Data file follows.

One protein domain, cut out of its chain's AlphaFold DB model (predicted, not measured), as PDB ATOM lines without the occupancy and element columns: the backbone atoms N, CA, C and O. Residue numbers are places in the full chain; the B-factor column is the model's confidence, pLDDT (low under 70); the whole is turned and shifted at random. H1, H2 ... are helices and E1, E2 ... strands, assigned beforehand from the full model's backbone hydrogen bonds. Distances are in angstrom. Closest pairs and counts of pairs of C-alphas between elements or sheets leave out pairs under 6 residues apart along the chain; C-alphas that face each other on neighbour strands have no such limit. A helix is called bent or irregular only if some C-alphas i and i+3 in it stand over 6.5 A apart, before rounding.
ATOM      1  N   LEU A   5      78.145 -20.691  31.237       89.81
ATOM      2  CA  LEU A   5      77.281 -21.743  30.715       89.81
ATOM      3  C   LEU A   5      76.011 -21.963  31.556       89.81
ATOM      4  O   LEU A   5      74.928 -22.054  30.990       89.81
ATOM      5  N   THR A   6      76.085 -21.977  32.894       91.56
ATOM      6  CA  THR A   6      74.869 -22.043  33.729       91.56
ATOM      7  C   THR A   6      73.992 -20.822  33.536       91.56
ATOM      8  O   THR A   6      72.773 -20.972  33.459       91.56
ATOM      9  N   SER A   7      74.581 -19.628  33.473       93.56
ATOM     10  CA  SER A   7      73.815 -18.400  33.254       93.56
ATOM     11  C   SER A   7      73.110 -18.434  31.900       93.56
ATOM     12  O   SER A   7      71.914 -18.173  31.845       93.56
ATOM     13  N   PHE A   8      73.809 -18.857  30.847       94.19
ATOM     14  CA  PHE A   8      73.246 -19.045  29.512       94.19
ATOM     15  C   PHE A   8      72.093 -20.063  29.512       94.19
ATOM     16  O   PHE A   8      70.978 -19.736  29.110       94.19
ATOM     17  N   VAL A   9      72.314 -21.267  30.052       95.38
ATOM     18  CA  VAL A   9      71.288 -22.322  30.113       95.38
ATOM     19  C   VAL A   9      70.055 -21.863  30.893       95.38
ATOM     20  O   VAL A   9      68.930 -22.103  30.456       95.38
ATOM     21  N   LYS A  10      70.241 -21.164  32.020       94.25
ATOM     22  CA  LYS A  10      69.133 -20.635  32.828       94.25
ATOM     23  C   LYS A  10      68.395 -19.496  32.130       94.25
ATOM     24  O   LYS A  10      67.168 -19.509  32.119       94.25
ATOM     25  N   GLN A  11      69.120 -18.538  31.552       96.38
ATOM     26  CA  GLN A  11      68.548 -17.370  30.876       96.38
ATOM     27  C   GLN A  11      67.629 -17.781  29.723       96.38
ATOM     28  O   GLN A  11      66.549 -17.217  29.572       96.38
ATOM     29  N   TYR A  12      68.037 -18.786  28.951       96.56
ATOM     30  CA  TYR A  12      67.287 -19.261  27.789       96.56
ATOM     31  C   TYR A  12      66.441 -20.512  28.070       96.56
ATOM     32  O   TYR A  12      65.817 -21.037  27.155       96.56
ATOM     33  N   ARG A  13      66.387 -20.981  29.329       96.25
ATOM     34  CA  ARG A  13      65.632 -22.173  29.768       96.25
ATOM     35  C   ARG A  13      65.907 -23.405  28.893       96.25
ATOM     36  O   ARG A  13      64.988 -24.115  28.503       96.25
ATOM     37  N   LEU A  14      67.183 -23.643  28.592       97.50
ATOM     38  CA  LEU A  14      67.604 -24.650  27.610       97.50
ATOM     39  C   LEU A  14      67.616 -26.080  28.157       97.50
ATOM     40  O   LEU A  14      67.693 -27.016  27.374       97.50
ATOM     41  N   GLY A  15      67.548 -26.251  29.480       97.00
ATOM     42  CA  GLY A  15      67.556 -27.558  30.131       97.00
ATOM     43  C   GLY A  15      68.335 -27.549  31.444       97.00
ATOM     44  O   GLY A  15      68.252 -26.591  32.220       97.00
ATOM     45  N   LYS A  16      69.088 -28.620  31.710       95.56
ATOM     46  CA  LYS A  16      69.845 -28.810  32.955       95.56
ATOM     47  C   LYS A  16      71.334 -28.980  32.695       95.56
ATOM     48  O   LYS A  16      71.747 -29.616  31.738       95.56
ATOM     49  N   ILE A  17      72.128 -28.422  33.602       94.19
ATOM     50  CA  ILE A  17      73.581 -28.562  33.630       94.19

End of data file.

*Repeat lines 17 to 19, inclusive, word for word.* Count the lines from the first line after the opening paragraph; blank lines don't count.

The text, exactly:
ATOM     17  N   VAL A   9      72.314 -21.267  30.052       95.38
ATOM     18  CA  VAL A   9      71.288 -22.322  30.113       95.38
ATOM     19  C   VAL A   9      70.055 -21.863  30.893       95.38